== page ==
1. An informational portal for bank A mainly suited for company news, listing the branches of the bank, all sorts of corporate information. We’ve also built a financial calculator for credits – a complex system that replicates the software application processing amounts, interest over time, and some machine learning algorithms for assessing risk.
  2. A payment gateway platform for 3rd party vendors, including the WordPress extension as well. That was a separate (yet branded and maintained by the bank) website for integrations.
  3. A set of security modules and privacy plugins and tools for another bank integrated with a reporting platform. Aggregating credit card statements and all sorts of user-driven details related to one’s payment status. Monetary and sensitive data information was indeed provided, although payment processing wasn’t active on the system (sending transfers across other accounts).

Two out of the three applications weren’t remotely related to the main payment system that the banks used for e-banking. The third one was the closest, being thoroughly audited by Verizon’s Internal Network Penetration Testing squad and a few more high-profile white hacking organizations (passed successfully).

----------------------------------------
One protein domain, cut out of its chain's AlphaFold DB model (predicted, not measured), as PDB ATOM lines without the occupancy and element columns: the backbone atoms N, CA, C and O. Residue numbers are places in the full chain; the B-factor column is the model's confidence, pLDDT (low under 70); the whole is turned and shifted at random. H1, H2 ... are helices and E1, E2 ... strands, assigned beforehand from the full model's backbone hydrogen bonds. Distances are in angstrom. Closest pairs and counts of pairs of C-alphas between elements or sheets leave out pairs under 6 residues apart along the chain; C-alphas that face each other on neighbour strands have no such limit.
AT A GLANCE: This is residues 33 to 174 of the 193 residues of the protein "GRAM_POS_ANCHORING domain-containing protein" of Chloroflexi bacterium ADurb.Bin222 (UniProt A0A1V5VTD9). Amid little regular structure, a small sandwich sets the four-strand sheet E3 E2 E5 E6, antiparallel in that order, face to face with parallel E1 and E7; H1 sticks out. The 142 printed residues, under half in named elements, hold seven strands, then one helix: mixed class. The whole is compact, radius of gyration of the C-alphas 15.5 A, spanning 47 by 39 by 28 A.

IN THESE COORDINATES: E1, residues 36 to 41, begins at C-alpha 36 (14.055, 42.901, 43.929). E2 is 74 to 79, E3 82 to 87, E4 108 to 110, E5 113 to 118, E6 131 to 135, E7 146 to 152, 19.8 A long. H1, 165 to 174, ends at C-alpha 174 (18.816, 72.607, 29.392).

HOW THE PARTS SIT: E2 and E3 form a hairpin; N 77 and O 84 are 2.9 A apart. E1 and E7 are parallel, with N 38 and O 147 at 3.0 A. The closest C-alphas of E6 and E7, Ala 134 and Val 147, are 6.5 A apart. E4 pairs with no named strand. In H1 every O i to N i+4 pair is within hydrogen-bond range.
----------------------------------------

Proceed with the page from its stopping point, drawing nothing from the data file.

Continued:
As a conclusion, not every bank’s website is dealing with payments or any sensitive data.

2. Bank Security Vulnerabilities Report

One of the most reputable sources with regards to common security vulnerabilities is Category:OWASP Top Ten Project. According to 2013′s report, here’s a list of the main vulnerabilities online:

A study by SC Magazine from November 2013 highlights top site attacks on world’s biggest banks:

A Swiss penetration testing firm, High-Tech Bridge, analyzed publicly reported incidents affecting major websites for banks, and found that, over the last 10 years, cross-site scripting (XSS) vulnerabilities accounted for 80 percent of security incidents.